Heather Greene, NP
Immunotherapy has taken over the conversation for oncologists when discussing treatments for patients with lung cancer, explains Heather Greene, NP. The class of agents has been generally well tolerated in this patient population; however, there are adverse events (AEs) associated with this treatment strategy that require close monitoring, she adds.
State of the Science Summit™ on Advanced Non–Small Cell Lung Cancer, Greene, a nurse practitioner at West Cancer Center, discussed the safety profile for patients with lung cancer receiving immunotherapy, and the importance for reporting these immune-related AEs.
OncLive: Can you provide an overview of your presentation on the side effect profile of immunotherapy for patients with lung cancer?
Immunotherapy is an important conversation that oncologists are having. It is dominating the oncology world right now. From a nurse practitioner standpoint, we are on the frontlines and there are many important things that people should be aware of.
It is important to make sure that we are identifying these immune-related AEs early on so that we can intervene quickly. That will allow for the best outcomes for our patients. These immune checkpoint inhibitors are well tolerated and the side effects are usually mild. However, they can have an insidious onset and become life-threatening if we do not know how to identify them and intervene in a timely fashion.
What are the most common AEs that patients experience with immunotherapy?
Technically, immune-related AEs can happen anywhere in the body, but we tend to see them most commonly on the skin [and in the] gastrointestinal tract, and the endocrine system. There are a few rare side effects, such as pneumonitis and nephritis. We need to get some of our consultants involved in terms of helping us identify and delineate these immune-related events because they can sometimes be hard to differentiate between other symptoms and true immune-related events.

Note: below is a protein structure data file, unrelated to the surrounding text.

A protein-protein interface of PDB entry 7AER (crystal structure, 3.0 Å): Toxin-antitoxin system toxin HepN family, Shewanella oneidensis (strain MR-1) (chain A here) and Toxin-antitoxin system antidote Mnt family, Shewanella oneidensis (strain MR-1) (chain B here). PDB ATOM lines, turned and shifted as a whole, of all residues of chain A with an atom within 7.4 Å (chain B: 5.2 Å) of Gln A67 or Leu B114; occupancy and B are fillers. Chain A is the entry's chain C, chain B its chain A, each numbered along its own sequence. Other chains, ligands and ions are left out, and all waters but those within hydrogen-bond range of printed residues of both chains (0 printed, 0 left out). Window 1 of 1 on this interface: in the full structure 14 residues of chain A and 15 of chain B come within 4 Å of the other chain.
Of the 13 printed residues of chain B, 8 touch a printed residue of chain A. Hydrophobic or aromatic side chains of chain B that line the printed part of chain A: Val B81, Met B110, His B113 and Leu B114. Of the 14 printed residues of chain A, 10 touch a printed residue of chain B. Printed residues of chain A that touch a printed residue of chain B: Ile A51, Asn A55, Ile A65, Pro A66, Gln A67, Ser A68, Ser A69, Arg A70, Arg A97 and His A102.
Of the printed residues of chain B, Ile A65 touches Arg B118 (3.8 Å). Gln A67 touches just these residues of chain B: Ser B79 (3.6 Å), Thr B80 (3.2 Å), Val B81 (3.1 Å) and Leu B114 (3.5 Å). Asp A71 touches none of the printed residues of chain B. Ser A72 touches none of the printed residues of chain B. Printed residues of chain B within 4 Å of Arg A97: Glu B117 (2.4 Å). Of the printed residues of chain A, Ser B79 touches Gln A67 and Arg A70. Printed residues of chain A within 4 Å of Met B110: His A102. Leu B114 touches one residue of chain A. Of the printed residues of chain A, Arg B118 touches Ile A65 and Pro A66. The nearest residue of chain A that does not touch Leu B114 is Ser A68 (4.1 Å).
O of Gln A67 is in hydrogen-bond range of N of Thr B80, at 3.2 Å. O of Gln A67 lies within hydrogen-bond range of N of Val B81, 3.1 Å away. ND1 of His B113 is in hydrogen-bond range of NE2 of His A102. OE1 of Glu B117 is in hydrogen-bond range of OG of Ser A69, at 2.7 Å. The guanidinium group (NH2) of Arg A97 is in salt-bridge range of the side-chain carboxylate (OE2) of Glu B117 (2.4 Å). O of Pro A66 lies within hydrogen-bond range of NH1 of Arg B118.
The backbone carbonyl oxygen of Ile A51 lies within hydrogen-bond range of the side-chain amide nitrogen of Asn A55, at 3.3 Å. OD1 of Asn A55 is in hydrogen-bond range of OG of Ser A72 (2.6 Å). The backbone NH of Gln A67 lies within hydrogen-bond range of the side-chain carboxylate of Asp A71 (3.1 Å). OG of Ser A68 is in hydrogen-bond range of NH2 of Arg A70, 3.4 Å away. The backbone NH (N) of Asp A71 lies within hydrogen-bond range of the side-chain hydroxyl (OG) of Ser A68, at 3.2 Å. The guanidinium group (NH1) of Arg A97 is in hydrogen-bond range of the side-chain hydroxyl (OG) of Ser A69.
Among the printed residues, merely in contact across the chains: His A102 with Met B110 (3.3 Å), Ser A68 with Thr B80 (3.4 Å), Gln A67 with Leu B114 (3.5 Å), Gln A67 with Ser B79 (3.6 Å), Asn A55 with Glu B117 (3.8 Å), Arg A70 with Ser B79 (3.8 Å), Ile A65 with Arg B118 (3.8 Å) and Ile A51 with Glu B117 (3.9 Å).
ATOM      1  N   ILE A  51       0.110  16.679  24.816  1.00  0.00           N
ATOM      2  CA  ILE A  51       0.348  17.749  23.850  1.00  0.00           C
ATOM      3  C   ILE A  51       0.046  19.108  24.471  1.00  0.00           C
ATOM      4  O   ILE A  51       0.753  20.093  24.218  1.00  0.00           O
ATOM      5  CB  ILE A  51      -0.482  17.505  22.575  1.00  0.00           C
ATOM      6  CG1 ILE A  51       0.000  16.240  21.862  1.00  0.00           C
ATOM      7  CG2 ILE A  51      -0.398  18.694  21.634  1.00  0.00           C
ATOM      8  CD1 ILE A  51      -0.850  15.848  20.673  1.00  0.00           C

Do these tend to be different between agents? Would AEs from a PD-1 inhibitor be different from a PD-L1 inhibitor or a CTLA-4 inhibitor?
They tend to be lumped together as immune checkpoint inhibitors. In terms of patients with non–small cell lung cancer (NSCLC), we tend to focus on the PD-1 and PD-L1 AEs, which are generally the same. They tend to have the same side effect profiles. We do see some increase in toxicity when those agents are combined, since we combine PD-L1 inhibitors and CTLA-4 inhibitors. However, they are fairly similar
Can you speak to the prevalence of the rarer AEs?
In some of the initial lung cancer trials, we did not see a lot of AEs. When we did see them, they were mild grade 1 or 2 events with very few grade 5 events. They are very uncommon. We saw less than 1% of patients in many pivotal trials have those AEs. Again, they can be life-threatening, so it is something that we need to keep our eye on.
Is there any way to tell how a certain patient is going to tolerate an immunotherapy?
There is a lot of research looking at biomarkers to help clinicians identify who might be better candidates for immunotherapy than others. There is controversy over a tumor testing positive for PD-L1 and whether they have a better response to PD-1 or PD-L1 inhibitors. Sometimes you get a different answer with each article that you read. There is not a good consensus at this point.
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